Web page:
Profile: Dan Sullivan '96
sold them on my dream'
Sullivan '96 looks past the crime to create a better community
recently as 2003, the Jarvis Avenue commercial district in
Chicago's Rogers Park neighborhood wasn't an inviting place.
Just east of the Red Line "L" station, the litter-strewn
area was frequented by gangs and drug dealers. Neighbors rarely
considered whether the seedy storefronts and downscale businesses
would ever rebound; they just hoped to reach the "L"
without getting mugged.
others saw obstacles, Rogers Park native Dan Sullivan '96
saw opportunity. His great-grandfather built two buildings
at the corner of Jarvis and Greenview in the early 1900s,
which Sullivan's grandmother owned and managed for decades.
In 2003, after his grandmother's death, Sullivan purchased
the buildings as part of his dream to remake the area into
a dining and shopping district dubbed "Jarvis Square."
Soon, he purchased a third commercial building next door and
accepted the responsibility to lease out several more storefronts
in another building across the way.
knew that I had to re-brand Jarvis," Sullivan says, because
the street still meant trouble
to many people.
didn't let his lack of real estate experience — he previously
worked in brand management and consulting — deter his
dream. He rehabbed his 22 residential units while seeking
a commercial manager to lease out his storefronts. But the
retail options disappointed him.
were management companies that could've brought [retail chains]
in fast," Sullivan says. "But that wasn't what I
wanted. It had to be done right, so I decided to do it myself."
spent hundreds of hours meeting with more than 50 prospective
tenants. "I looked past the gangbangers and painted a
picture of what this could be," he said. "I didn't
have any experience, but I sold a story about me and my grandma
and my great-grandfather. I sold them on my dream."
prospective tenants balked at the risk, and Sullivan rejected
others that didn't fit his vision. Ultimately, he attracted
eight new businesses, including an Irish pub, a theater company,
a dog groomer, an Italian restaurant, a wine shop and even
an off-site classroom for Northwestern's Medill School of
gave them extremely flexible terms on their leases,"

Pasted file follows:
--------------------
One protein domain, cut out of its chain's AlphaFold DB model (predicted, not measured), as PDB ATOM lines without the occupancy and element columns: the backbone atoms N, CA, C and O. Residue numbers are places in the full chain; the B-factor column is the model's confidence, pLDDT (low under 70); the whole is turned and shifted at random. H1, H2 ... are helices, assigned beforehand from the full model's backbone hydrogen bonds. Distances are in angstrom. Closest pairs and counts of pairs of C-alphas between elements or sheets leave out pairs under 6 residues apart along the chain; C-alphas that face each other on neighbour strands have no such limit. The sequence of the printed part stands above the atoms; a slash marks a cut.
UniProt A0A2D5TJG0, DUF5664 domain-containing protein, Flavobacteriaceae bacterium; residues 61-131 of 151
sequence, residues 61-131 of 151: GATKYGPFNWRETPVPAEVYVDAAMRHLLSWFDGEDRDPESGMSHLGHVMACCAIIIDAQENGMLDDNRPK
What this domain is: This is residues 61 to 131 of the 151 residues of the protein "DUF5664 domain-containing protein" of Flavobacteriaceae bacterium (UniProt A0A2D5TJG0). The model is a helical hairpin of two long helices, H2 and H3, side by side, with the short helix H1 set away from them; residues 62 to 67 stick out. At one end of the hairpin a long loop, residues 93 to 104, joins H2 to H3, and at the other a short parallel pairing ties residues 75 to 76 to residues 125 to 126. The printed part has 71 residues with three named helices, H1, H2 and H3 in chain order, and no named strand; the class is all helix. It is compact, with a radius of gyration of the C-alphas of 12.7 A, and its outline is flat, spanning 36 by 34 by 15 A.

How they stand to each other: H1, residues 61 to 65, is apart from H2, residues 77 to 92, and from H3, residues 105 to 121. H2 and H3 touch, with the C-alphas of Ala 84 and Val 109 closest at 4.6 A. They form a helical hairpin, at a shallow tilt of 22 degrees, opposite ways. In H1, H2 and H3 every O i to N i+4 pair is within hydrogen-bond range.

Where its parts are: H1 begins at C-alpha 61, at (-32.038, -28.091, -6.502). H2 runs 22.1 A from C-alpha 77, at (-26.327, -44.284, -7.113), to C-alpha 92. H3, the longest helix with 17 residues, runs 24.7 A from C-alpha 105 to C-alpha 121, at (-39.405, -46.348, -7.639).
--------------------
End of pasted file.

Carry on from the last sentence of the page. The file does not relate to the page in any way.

Sullivan said. "I wasn't just their landlord; I saw them
results are impressive: handsome storefronts, well-kept interiors
and moderate prices have produced a steady stream of customers.
thought there might initially be some problems, but in the
long run I felt this area would thrive," said Ted Ries,
who opened Poitin Stil, an Irish pub at 1502 W. Jarvis, in
September 2005. "The other businesses draw potential
customers to the bar."
Sullivan failed to attract a key anchor tenant in any urban
renewal project: an upscale coffee shop. After rejections
from national chains and failed negotiations with smaller
players, he decided to enter the coffee business himself.
In May 2006 he opened Charmers Café at 1500 W. Jarvis
and Dagel and Beli in an adjoining storefront.
didn't know anything about selling coffee! And I made so many
mistakes," Sullivan says, adding that those initial operations
problems have been solved. Now, his two businesses collectively
handle over 250 transactions a day.
and 'the Dagel' became profitable before their two-year anniversary,
he says, crediting the loyalty of neighbors who wanted him
to succeed. "The people who came in here [at first] were
just glad that somebody was doing something positive, so they
forgave us if we got their order wrong," Sullivan said.
attributes much of his success to his Kellogg education. "My
finance classes enabled me to structure a deal that allowed
this all to be possible; without those classes I wouldn't
have even known where to start," he says. "Kellogg
taught me how to think through my options and put together
a financially solid business plan."
efforts at Jarvis Square, Sullivan won the Rogers Park Community
Council's "Citizen of the Year" in 2006.